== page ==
instruments: Integrated European credit transfer and accumulation system
for lifelong learning; Europass scheme: CV Language Passport Certificate
Supplement Diploma Supplement Europass Mobility Database on learning
opportunities (Ploteus portal) Set of common principles and procedures
(addressing quality assurance, validation of formal and informal learning,
guidance and counselling, and promotion of key competences)

*11. *EQF-levels and scales 8 levels: 1-2: compulsory education 3: upper
secondary or adult education 4: end of upper secondary / post- compulsory
education; �gateway to HE� 5: completion of post-secondary; �short cycle�
within the first cycle of HE 6: HE, first cycle 7: HE, second cycle 8: HE,
third cycle 3 scales: reference levels (ability descriptors) supporting
information (educational context) indicators of level of qualification
(recognition)

*12. *EQF � Key Competences A framework of reference for competences to be
acquired at the end of compulsory schooling but also learned, updated and
maintained throughout life � integrated in the EQA at Level 2 Supporting
national policies � part of EU Lisbon strategy �Education and Training
2010� 8 key competences: Communication in mother tongue, Communication in a
FL, Mathematical literacy (incl. science and technology), ICT-skills,
Learning to learn, Interpersonal and civic competence, Enterpreneurship,
Cultural awareness Descriptors: knowledge, skills, attitudes

*13. *EQF � Key Competences � Communication in MT Definition: �ability to
express and interprete thoughts, feelings and facts in both oral and
written form in the full range of societal contexts, work, home and
leisure� Knowledge: vocabulary, functional grammar and style, types of
literary and non-literary texts, paralinguistic features, types of verbal
interaction, functions of language, features of and styles and registers in
spoken and written language, awareness of variability in language and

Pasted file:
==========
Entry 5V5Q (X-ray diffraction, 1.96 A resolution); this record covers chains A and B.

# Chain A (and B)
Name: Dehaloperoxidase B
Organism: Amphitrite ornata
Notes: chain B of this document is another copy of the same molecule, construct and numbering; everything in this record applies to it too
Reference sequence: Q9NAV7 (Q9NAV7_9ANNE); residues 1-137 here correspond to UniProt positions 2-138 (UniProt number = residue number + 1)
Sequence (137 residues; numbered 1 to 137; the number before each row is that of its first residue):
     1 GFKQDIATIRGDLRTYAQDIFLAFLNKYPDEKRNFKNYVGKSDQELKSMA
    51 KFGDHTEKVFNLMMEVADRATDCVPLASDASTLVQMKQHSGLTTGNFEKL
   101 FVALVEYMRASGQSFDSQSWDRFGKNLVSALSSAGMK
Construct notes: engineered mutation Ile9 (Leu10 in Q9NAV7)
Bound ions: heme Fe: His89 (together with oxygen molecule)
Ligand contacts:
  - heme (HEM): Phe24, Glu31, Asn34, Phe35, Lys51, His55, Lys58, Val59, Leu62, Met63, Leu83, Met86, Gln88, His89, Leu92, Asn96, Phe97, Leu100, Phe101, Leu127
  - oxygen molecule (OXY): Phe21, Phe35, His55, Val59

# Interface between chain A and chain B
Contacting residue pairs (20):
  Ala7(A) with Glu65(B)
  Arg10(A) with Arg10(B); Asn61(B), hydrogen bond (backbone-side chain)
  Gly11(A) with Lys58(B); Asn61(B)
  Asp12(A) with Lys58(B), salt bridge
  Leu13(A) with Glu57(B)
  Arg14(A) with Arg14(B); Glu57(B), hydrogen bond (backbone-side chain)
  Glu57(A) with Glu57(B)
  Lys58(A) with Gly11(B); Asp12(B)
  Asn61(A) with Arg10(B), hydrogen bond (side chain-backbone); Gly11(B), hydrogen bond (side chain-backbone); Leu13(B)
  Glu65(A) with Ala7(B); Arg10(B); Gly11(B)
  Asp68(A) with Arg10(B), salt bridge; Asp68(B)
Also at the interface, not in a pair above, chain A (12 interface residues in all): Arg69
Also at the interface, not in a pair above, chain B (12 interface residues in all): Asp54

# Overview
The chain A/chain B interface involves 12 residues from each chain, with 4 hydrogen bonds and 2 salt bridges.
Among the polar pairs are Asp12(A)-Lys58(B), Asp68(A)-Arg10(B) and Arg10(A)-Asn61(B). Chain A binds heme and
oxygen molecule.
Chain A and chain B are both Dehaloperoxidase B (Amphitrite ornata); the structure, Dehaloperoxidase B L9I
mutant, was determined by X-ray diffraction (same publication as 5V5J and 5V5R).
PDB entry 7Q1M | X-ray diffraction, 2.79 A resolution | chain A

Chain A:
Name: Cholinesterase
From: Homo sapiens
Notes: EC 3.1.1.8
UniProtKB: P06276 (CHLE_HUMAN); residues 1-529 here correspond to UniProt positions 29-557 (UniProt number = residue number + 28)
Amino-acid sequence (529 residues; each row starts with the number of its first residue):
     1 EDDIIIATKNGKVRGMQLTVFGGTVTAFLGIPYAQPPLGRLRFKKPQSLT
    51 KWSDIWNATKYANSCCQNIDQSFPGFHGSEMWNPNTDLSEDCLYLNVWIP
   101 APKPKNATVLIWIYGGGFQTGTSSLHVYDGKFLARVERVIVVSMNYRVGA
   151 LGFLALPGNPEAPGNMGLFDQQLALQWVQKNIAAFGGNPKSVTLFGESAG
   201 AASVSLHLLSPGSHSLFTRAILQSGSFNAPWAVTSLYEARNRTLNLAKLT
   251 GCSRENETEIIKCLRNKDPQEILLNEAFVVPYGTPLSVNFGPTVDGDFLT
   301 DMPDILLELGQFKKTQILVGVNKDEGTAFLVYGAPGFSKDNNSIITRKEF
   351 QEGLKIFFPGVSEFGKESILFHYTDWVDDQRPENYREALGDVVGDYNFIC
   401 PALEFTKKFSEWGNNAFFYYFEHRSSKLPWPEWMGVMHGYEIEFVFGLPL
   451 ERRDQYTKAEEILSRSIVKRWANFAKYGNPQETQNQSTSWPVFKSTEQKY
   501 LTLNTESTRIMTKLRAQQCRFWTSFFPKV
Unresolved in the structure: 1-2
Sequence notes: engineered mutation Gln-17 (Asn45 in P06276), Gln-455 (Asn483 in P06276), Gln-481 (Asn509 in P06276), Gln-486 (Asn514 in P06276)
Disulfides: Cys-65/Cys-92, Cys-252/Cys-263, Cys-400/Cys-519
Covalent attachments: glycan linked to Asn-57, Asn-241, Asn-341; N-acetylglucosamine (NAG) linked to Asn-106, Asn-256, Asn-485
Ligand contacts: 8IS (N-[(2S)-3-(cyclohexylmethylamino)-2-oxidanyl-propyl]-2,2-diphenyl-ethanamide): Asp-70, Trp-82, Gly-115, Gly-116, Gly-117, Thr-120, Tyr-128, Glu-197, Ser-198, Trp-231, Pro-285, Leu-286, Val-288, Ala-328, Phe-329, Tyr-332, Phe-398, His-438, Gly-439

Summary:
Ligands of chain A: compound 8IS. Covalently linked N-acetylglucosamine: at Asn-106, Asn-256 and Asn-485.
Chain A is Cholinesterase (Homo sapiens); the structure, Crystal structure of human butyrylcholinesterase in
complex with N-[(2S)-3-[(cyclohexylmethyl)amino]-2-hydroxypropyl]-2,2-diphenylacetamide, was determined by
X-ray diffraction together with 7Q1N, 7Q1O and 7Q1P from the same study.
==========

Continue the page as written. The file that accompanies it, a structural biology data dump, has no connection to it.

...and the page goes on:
communication over time Skills: communicating, reading, writing, searching
for and processing information, using aids, formulating arguments
Attitudes: positive attitude to the MT, open mind ready to engage in
constructive and critical dialogue, strive for aesthetic quality, love of
literature, intercultural communication, confidence when speaking in public

*14. *EQF � Key Competences � Communication in FL Definition: �as in MT �
in languages other than the MT and the language(s) of instruction at
school, according to one�s wants and needs; essential elements of
communicative competence (reference to CEFR-levels) Knowledge: vocabulary,
functional grammar, intonation and pronunciation, types of literary and
non-literary texts, paralinguistic features, types of verbal interaction,
functions of language, features of and styles and registers in spoken and
written language, awareness of societal conventions and cultural aspects
and variability of language in different geographical, social and
communication environments Skills: listening, speaking, interacting,
reading, writing, using aids, autonomous learning Attitudes: sensitivity to
cultural differences and resistance to stereotyping, interest in and
curiosity about languages, intercultural communication

*15. *Summary CEFR, EQF: descriptive European meta-frameworks PISA:
international assessment framework Competence based: focus on learning
outcomes (ability based on knowledge) Common target group: young adults
(end of compulsory education) Some differences in the use of terminology
(competence, domain, situation, content, context, purpose) Overarching
framework structure: Descriptive scheme Reference levels and scales Tools
and instruments Guidelines and procedures Assessment scheme (with
background surveys)

*16. *Conclusions Need for closer cooperation on European and international
level Issues for discussion: To what extent is competence based approach
suitable for LE? Which elements of the overarching framework structure
might be developed for LE? What other elements might be needed? How to
relate a LE framework to the existing frameworks?

http://www.slideserve.com/axl/waldemar-martyniuk-language-policy-division-council-of-europe-strasbourg-france